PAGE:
16 of the Very Best Typical Dishes You Need to Try from The Andalusian Province

Mojama de Atun - Cured Tuna -

Ever wondered what local food you should be eating while touring through the south of Spain? Here you have 16 of the very best dishes you need to try before checking these cities off your list.

Andalusian gastronomy, which has been deeply influenced by the Arabic Cuisine, bases its dishes on raw ingredients of the Mediterranean diet. Healthy, hearty and filling. We bring you the best dishes to try while on your next trip to the South of Spain.

The refinement of the province Al Andalus, unknown in mainland Europe, has transformed many different customs and beliefs. Let’s not forget that it was the Andalusians who created the traditional dining rooms as well as the current food service, amongst many other things. Let’s just say that they are profound cooks and love sharing their food with the world.

It is also very important to highlight the golden ingredient of all recipes from the seaside to the mountain. Olive oil or as it is known here; liquid gold. Let’s give credit where credit is due! Even though the precise origins of the olive trees are shrouded in mystery, it is well known that the cultivation of olives and oil production are deeply rooted in the history books of Spain, which were brought to the Iberian Peninsula by the Phoenicians and the Greeks. By the way, if you feel like tasting the best Olive Oil in Andalusia, then you need to check our Day Trip to Carmona Here.

Here you will find a compilation of the best Culinary treasures of the province of Andalucia. Que aproveche!

Huelva: In the heart of Sierra de Aracena and Picos de Aroche, while contemplating the pristine paradise that surrounds you, why not enjoy the refined taste of the best Iberian Ham, Jamón de Huelva? It is undoubtedly the Star Ham of the peninsula which, together with a country style bread variety, provides a unique and unmistakable flavour that leaves your taste buds craving for more.

Jamon Slices from Huelva

If you decide to stay along the seaside, you might as well taste the variety of seafood which, in our opinion, are indispensable to the coastal Andalusian cuisine. This includes “choco frito” which is fried cuttlefish and the delicacy of “mojama” which is salt-cured tuna. Did you know that the word Mojama comes from the Arabic Musama (dry) with Phoenician origins?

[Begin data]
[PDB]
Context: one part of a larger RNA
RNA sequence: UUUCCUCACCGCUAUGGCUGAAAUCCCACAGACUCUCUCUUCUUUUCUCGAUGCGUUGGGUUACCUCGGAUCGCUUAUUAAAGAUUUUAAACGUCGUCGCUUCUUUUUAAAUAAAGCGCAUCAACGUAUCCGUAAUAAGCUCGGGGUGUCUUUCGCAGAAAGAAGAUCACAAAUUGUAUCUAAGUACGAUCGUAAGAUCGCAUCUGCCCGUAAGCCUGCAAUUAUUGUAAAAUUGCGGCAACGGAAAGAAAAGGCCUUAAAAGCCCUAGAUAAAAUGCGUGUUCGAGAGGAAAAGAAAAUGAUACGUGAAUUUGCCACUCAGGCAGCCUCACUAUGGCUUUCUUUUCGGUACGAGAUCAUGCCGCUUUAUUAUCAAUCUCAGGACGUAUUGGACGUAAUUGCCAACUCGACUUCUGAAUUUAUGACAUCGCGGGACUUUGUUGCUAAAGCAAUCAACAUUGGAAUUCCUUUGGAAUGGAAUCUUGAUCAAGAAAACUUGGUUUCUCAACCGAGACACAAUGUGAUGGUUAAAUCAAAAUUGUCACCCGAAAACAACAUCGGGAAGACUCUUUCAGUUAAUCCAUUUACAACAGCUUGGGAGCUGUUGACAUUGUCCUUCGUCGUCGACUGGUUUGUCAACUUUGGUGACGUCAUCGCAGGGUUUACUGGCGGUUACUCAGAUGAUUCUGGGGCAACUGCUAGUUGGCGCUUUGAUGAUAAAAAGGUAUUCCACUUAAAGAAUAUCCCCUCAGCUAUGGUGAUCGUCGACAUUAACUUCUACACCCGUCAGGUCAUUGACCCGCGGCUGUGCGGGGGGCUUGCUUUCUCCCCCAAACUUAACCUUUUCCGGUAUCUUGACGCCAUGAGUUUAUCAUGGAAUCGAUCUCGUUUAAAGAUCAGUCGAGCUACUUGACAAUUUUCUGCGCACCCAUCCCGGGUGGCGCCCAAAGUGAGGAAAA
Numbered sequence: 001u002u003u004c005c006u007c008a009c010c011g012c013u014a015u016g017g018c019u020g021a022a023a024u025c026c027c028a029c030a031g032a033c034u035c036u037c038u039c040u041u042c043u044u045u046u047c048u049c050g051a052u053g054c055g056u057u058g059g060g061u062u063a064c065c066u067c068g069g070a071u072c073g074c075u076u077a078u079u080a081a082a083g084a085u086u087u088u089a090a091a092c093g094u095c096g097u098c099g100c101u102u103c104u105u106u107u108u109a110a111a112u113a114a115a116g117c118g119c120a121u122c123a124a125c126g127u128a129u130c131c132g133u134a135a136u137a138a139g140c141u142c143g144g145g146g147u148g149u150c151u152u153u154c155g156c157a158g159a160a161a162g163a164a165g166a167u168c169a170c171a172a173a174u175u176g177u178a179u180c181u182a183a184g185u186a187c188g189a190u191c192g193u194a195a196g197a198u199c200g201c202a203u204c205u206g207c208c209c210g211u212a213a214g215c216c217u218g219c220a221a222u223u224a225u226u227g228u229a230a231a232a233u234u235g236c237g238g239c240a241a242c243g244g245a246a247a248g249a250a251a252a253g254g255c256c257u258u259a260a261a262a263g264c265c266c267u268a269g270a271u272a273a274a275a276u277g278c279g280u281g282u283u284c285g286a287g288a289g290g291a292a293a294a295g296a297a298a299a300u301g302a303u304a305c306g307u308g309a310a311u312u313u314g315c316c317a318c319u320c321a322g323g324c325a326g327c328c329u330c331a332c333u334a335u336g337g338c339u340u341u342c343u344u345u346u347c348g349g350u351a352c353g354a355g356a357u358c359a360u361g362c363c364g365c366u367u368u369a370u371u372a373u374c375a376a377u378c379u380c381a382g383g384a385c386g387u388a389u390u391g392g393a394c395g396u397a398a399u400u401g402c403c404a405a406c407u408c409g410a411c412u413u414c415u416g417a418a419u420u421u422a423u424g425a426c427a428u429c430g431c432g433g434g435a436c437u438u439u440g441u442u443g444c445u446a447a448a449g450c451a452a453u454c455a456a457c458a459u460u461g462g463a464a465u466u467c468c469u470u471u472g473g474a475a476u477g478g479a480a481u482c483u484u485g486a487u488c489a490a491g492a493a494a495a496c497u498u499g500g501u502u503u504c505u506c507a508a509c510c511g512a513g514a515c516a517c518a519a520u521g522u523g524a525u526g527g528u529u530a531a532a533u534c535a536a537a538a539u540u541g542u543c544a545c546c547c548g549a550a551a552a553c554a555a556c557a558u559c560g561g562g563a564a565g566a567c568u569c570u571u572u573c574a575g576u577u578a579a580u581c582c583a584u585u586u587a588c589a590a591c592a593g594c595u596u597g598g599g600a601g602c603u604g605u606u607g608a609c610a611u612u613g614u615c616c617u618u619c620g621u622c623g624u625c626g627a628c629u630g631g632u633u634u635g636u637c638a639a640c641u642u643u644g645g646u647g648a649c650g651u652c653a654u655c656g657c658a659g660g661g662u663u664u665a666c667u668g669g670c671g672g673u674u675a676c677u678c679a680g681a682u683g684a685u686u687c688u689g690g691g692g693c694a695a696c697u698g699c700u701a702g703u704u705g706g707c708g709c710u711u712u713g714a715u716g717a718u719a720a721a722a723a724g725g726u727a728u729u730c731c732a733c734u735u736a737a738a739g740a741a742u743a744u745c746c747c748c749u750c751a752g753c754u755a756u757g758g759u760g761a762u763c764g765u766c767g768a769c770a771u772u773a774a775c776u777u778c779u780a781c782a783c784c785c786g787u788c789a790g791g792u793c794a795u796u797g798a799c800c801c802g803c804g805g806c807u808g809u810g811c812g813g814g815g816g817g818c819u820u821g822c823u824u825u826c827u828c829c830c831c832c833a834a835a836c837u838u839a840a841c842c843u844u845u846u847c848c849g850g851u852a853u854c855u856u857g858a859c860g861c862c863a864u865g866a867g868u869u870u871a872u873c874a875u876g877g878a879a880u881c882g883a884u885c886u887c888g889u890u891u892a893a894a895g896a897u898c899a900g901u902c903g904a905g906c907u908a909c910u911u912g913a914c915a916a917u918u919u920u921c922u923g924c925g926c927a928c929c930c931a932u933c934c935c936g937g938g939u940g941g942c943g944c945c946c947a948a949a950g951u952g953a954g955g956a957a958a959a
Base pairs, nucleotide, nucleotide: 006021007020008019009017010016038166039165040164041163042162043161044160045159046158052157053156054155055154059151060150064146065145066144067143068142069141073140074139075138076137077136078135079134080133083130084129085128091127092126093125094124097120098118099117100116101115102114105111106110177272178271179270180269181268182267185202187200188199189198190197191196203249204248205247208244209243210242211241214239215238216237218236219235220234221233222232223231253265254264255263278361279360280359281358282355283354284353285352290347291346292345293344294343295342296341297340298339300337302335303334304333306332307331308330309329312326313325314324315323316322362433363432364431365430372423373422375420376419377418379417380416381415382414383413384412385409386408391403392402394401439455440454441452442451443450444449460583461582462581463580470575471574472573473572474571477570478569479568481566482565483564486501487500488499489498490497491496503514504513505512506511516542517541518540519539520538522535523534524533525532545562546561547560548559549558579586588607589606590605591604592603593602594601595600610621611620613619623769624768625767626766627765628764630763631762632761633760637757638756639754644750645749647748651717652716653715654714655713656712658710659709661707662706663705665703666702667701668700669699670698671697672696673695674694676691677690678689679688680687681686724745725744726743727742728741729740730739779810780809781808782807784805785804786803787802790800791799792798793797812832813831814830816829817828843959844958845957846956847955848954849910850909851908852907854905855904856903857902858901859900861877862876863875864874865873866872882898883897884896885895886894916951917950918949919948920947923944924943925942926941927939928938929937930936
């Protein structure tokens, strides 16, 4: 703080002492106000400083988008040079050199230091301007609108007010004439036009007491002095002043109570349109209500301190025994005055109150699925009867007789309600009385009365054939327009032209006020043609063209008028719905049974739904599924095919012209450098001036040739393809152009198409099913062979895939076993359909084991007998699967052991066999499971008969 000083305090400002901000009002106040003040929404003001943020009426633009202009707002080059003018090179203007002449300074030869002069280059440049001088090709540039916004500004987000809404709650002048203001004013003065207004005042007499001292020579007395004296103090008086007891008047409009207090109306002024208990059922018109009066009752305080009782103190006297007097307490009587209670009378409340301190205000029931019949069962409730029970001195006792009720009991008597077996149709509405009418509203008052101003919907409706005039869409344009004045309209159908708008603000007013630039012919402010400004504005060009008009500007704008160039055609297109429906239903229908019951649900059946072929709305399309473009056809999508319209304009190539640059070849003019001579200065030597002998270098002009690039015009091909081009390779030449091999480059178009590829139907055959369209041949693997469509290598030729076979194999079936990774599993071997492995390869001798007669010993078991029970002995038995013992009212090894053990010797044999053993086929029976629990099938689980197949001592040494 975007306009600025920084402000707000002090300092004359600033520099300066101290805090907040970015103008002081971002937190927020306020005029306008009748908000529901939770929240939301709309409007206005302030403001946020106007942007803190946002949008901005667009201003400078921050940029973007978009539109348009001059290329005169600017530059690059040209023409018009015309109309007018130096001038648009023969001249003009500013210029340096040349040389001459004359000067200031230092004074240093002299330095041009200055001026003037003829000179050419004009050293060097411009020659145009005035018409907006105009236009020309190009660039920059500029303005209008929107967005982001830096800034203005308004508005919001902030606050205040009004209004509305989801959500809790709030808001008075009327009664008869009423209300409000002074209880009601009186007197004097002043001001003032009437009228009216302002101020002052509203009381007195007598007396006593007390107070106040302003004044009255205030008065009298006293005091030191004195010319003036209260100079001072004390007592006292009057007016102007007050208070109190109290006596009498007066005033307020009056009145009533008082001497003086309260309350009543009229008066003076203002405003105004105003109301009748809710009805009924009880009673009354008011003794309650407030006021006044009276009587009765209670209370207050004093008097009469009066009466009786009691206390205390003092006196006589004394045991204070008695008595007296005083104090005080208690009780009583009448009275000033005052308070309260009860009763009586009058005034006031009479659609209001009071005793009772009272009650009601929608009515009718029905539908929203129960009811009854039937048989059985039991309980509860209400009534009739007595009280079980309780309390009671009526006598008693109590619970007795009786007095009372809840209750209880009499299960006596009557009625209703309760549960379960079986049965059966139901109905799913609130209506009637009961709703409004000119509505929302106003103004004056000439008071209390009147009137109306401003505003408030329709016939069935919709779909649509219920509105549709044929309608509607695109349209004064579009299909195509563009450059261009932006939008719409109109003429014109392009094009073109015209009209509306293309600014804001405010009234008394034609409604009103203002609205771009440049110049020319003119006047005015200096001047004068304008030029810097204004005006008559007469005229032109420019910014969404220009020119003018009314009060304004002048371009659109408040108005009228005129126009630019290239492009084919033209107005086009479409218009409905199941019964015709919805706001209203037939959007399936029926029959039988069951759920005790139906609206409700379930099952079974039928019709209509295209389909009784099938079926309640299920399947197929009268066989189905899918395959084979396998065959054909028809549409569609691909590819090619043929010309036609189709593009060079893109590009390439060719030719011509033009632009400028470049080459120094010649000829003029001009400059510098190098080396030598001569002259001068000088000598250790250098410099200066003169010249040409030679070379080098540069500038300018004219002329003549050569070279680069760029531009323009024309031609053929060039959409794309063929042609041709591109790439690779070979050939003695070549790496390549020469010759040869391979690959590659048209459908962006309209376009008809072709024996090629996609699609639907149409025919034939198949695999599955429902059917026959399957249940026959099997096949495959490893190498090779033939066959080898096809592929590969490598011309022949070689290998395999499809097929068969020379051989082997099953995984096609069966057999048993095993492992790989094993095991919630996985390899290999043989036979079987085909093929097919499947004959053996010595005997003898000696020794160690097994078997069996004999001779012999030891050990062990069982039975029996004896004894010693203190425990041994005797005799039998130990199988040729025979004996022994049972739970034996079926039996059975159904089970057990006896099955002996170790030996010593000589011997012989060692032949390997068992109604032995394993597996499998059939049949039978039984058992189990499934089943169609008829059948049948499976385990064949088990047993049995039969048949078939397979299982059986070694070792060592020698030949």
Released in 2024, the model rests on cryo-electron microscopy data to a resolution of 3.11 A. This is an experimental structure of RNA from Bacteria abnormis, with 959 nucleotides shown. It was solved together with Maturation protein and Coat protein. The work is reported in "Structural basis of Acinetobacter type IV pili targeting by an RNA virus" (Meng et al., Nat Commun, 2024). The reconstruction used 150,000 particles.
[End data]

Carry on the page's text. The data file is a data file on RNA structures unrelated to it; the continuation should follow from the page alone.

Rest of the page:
Mojama de Atun - Cured Tuna -

Sevilla: close your eyes for a second and picture yourself in a Spanish terrace with views of the Giralda, listening to flamenco music. Now, let´s make it unforgettable by ordering “huevos a la Flamenca” which are fried eggs served with vegetables and sauce in a clay pot. If you’re feeling adventurous enough, you must taste the “Caracoles”, which are snails with a smooth sauce made with different herbs such as thyme, cumin, and sometimes, peppermint.

Huevos FLamenco - Eggs - Seville

Granada: La Alhambra de Granada; a true wonder of culture, is also a fascinating setting which can not be visited without exploring the local cuisine. The most representative tapa of this wonderful city is the distinguished “Patatas a lo Pobre” which are potatoes cut into slices roasted in the oven along with onions and peppers and garlic. Is your mouth watering already? Well, then wait until you try the sweet “Pionos de Santa Fe”. This is the Granadian dessert par excellence. Delicious sponge cakes with custard cream. You should not miss out on this while in Granada. We can take you to the most traditional restaurant in Granada to try these dishes on our day trip to Granada Here.